News & Awards.
TMG Partners has won awards for many projects
including honors for “Best Mixed Use,”
“Best Office,” and “Best Historic Rehabilitation”.
Michael Covarrubias likes to say that he got into real estate “by accident,” at the urging of a colleague back when he was a banker during Silicon Valley’s computing boom of the 1980s. At TMG partners, the San Francisco real estate firm he’s helmed for the last 24 years, Covarrubias says he’s “been lucky a lot” in amassing a portfolio spanning tens of millions of square feet across the Bay Area.
Despite a schedule stretched thin between meetings about a new Oakland tower or overhauling the old California Pacific Medical Center into housing and his several board chairships, Covarrubias still prefers to meet in person rather than talk over the phone. Google hangouts aren’t in his repertoire, and he prefers self-critiques to self-congratulations.
“We’ve been able to go into markets at the right time, execute a plan, get out with our capital partners feeling good, and then do it again,” Covarrubias said. “You could get caught up in ‘Wow, that was great.’ We’re always looking to get better.”
Growing up in East Oakland, Covarrubias saw firsthand what happens when neighborhoods are neglected and buildings slip into disrepair. A USF math major-turned-business grad who started out doing commercial financing for Union Bank, he still uses a play on finance jargon, IRR — usually meaning “Internal Rate of Return”— as an acronym for TMG’s mission of “Integrity Relationships Results.”
At times, the learning curve was sharp, like with the unwieldy master redevelopment of a former Marin City flea market site into a mix of apartments, for-sale housing, new freeway infrastructure, community assets and more during the ’80s and ’90s.
“My phrase at the end of that was, ‘I’m pretty sure I’m going to get into heaven now,’” Covarrubias said. “It had to be done with the community.”
Today, Covarrubias divides TMG’s pursuits into “four food groups” — ground-up development or rehabs of either residential or office space. In addition to projects underway in Oakland and San Jose, he’s staying busy in San Francisco with a plan to convert the former CPMC Hospital building into an “Upper-East-Side-meets-Presidio-Heights” residential development. The variety in project scope and design is intentional.
“We’re really proud of the fact that we come in with a blank sheet of paper,” he said.
Ned Spieker, a longtime TMG board member, met Covarrubias when he was a young banker. Since then, Spieker has seen Covarrubias become “one of the most successful real estate investors of this era”— so much so that he’s “built bigger and better versions” of several of Spieker’s former commercial projects in Silicon Valley. Take a one-story Clyde Avenue office complex in Mountain View, just off the 101 freeway, which Spieker leased to General Electric some 40 years earlier.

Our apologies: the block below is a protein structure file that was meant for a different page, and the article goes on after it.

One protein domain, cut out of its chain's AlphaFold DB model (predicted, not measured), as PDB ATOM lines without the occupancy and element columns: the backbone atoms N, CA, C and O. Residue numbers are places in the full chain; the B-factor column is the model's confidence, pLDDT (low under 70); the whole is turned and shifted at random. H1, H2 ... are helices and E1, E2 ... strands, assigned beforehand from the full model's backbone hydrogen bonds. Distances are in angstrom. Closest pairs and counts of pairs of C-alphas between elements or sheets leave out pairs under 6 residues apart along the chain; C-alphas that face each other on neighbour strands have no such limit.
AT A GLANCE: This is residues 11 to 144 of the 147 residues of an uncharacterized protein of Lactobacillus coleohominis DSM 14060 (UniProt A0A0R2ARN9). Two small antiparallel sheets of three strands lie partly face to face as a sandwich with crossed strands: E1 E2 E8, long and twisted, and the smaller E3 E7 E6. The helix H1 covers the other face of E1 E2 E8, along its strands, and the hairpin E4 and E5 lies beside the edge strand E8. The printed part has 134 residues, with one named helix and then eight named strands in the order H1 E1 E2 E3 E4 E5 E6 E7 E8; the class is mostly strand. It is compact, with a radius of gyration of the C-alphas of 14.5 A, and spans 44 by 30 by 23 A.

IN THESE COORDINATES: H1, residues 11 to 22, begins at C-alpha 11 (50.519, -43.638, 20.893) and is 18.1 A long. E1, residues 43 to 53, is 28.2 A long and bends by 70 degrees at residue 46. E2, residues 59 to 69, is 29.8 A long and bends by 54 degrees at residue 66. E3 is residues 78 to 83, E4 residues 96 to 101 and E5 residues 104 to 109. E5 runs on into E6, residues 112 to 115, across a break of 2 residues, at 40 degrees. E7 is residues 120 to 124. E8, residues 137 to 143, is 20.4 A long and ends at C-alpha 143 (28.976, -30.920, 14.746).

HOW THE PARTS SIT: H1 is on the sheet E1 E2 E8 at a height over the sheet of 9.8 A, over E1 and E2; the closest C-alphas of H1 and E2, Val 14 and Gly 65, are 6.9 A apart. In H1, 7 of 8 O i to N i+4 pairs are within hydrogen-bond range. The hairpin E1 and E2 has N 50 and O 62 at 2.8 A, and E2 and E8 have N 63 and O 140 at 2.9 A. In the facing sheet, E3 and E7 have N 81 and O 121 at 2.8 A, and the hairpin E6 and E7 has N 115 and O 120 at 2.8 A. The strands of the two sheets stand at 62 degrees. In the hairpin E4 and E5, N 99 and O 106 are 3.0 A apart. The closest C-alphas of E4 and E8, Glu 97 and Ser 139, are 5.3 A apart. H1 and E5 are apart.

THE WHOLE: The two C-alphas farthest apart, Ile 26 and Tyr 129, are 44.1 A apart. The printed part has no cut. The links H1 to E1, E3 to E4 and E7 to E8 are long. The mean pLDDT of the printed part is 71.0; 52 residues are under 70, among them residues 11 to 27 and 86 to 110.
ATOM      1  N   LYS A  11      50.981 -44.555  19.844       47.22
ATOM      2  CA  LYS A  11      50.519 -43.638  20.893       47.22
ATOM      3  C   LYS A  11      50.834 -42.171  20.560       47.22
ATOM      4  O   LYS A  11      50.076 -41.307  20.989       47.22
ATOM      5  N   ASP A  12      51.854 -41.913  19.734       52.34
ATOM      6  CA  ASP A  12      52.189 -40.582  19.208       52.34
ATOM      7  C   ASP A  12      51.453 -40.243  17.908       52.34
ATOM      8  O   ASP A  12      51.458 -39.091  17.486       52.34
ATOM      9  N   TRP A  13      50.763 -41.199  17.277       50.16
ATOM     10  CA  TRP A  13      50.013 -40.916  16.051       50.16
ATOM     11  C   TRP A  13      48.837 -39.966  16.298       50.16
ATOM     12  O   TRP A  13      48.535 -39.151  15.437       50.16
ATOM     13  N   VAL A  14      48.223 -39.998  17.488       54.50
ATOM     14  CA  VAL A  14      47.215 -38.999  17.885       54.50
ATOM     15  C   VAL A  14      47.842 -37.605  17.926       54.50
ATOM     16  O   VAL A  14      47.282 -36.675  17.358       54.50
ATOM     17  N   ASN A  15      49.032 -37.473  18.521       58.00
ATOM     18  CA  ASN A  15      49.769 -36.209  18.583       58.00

“I drove by one day on the freeway, and they were leveled,” Spieker said of the property, which TMG demolished, rebuilt and leased to Samsung in 2015. “Now there’s a 7-story building there.”
Development side effects
For much of Covarrubias’ career, he’s also been focused on a fundamental quandary: how to address the side effects of skyrocketing land values and a series of development booms that have been very good to companies like his.
“This region has gotten a little out of control,” said Covarrubias, a board chair for regional development groups including the Bay Area Council and the Urban Land Institute. “Bridges are falling down. When it’s not sustainable is probably getting close. People are leaving.”
Last year, at TMG’s 33-and-a-third party celebrating a third-of-a-century in business, Covarrubias chose a theme that he thinks will guide both the firm’s and the Bay Area’s futures: the rise of a “megaregion” no longer confined to traditional population hubs like San Francisco. Since 2015, TMG has expanded in Oakland with office overhauls and a proposed downtown tower, plus a 1.1 million-square-foot joint venture near San Jose’s Diridon Station and a proposed South Bay campus for Google. TMG just hired Ben Kochalski to head up a new Silicon Valley office.
Though a developer championing more supply in the market might seem contradictory at times, Bay Area CEO Jim Wunderman says the role suits Covarrubias.
“He lives in a world of common sense,” Wunderman said, “and we’re in a society that doesn’t rely on that too much.”
While TMG’s hallmark deals in San Francisco have been rehabs of existing buildings, like the recession-era revamp of 680 Folsom, Covarrubias also sees longer-term opportunity in Fremont and exurbs like Stockton and Tracy.
Decades of doing the legwork on towers, public markets, housing complexes and office buildings has really come full circle in the last few years for Covarrubias, during his time co-chairing the Metropolitan Transportation Commission’s “Committee to House the Bay Area,” or CASA.
After technical meetings, community forums and contentious public hearings, Covarrubias said the group had to appeal to “enlightened self-interest” to get developers, unions, tech companies, activists and other stakeholders aligned on 10 housing policy pillars now being deliberated in Sacramento.
Even after the Herculean efforts required on housing, Covarrubias says he has no plans to slow down. For now, there’s too much work to do on both TMG’s next wave of megaprojects and the Bay Area’s most vexing challenges.
“We’re a long way from any of this being done,” he said.